PETALING JAYA: All higher education institutions (HEI) in the country are allowed to jumpstart operations provided they follow guidelines put forward by the National Security Council (MKN) and Health Ministry, says the Higher Education Ministry.
“Public and private HEI can resume operations starting May 4.
“HEI must consider allowing flexible working hours and encourage staff to work from home during the implementation of the conditional movement control order.
“Take into consideration whether staff need to be physically present or not to conduct the task, ” according to separate circulars the ministry issued to both public and private HEI.
The circulars were signed by Higher Education Department deputy director-general Prof Datuk Dr Mohd Saleh Jaafar.
The institutions have the autonomy to carry out operations starting yesterday according to the needs of respective organisations.
“HEI are fully responsible for the management of operations. Hence, they should provide an internal guideline as a control measure to curb the Covid-19 pandemic before beginning operations.“Staff safety and welfare should be given priority at all times. Meanwhile, all face-to-face teaching and learning activities continue to be suspended to avoid any sort of gatherings, ” stated the documents seen by The Star.
University of Cyberjaya (CU) Bursar chief operating officer and bursar Julian John said the university would likely start a rotational work schedule from next week onwards.
“Right now, we are still working from home. But we are in the process of putting in place work guidelines and other measures.
“A vast majority will be directed to work from home as their tasks can be completed online, including teaching and learning, ” he said.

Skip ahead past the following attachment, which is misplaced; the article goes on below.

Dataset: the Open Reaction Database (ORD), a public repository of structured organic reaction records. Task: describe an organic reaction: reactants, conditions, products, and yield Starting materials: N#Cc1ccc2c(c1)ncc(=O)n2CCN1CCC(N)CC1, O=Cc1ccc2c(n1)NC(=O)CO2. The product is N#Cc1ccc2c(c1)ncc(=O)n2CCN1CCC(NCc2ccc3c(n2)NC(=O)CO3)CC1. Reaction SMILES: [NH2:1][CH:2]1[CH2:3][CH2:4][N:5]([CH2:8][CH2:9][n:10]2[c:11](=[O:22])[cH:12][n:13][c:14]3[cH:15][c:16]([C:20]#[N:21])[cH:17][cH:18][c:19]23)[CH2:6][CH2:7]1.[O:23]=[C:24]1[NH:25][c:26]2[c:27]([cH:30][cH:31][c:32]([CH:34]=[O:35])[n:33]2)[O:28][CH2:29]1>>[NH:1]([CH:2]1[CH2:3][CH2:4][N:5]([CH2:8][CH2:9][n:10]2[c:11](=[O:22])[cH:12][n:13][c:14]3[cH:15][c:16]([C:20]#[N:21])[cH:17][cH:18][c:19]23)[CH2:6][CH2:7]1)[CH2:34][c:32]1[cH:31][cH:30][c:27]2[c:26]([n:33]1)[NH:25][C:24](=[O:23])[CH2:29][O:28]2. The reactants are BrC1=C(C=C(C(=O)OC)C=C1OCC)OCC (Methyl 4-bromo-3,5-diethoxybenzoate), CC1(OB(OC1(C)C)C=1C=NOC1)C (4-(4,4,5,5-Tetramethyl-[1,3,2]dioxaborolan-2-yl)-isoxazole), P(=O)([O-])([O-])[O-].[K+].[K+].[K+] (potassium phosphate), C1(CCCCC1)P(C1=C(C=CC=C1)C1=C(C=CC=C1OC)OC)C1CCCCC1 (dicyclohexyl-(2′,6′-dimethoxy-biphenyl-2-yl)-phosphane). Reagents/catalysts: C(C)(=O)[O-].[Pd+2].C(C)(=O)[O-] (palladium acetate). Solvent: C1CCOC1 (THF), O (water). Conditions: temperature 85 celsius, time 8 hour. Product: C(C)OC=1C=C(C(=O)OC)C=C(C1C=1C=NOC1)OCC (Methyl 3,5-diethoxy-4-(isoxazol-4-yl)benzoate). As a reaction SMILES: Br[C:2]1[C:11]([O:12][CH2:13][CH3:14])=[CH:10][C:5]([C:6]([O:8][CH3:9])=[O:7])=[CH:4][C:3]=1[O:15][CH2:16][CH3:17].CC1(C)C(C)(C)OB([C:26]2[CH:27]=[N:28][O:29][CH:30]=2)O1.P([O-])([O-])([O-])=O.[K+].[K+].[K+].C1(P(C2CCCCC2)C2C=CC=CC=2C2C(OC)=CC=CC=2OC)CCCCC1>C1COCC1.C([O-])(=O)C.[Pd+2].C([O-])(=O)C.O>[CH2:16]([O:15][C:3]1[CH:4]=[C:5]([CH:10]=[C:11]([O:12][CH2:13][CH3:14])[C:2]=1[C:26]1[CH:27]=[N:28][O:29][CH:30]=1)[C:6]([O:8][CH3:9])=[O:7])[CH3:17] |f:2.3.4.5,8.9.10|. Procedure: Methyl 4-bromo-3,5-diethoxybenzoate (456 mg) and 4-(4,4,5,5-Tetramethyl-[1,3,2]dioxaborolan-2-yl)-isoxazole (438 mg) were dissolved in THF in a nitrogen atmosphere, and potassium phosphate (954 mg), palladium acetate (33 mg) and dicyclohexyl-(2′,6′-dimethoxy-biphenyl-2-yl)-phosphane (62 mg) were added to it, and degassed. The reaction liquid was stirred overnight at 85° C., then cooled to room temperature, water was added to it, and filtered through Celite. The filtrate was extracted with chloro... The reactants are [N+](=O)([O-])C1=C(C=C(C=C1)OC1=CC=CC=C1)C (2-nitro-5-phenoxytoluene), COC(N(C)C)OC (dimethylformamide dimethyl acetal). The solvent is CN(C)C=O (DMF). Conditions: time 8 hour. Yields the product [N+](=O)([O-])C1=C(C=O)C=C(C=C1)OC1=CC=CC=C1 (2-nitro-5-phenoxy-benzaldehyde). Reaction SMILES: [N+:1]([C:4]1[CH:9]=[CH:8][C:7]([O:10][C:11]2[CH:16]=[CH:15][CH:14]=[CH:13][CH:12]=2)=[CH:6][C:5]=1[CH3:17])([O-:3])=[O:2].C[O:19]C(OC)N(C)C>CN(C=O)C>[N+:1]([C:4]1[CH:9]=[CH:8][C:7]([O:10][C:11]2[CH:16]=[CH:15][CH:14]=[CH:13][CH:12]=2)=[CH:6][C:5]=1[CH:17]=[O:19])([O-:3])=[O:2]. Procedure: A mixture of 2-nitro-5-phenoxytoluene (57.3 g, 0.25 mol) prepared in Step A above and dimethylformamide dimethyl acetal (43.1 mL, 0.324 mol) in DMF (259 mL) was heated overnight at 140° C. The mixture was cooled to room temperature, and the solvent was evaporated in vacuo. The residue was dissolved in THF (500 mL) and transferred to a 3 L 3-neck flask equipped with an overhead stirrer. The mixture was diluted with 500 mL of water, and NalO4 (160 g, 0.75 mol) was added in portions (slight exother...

He said CU would conduct online lessons for the upcoming semester in June to safeguard its students.
Universiti Kebangsaan Malaysia vice-chancellor Prof Dr Mohd Hamdi Abd Shukor said university staff were encouraged to continue working from home unless there was a need to enter campus grounds.
“If they do need to go to campus, they must first get permission from their head of department and must strictly observe the standard operating procedure in place, ” said Prof Hamdi, who will return to office today to attend to some matters.
Universiti Putra Malaysia deputy vice-chancellor (academic and international) Prof Dr M. Iqbal Saripan said the institution was still officially closed.
“Lecturers are still working from home. Virtual classes have been ongoing since April 27.
“However, the university is developing a standard operating procedure before allowing selected staff members to return to office, ” he said.
According to a Universiti Sains Malaysia spokesperson, some members of its staff started work yesterday.
“Staff from the security, health, bursary and a few more departments started work on campus on Monday (yesterday), ” said the spokesperson.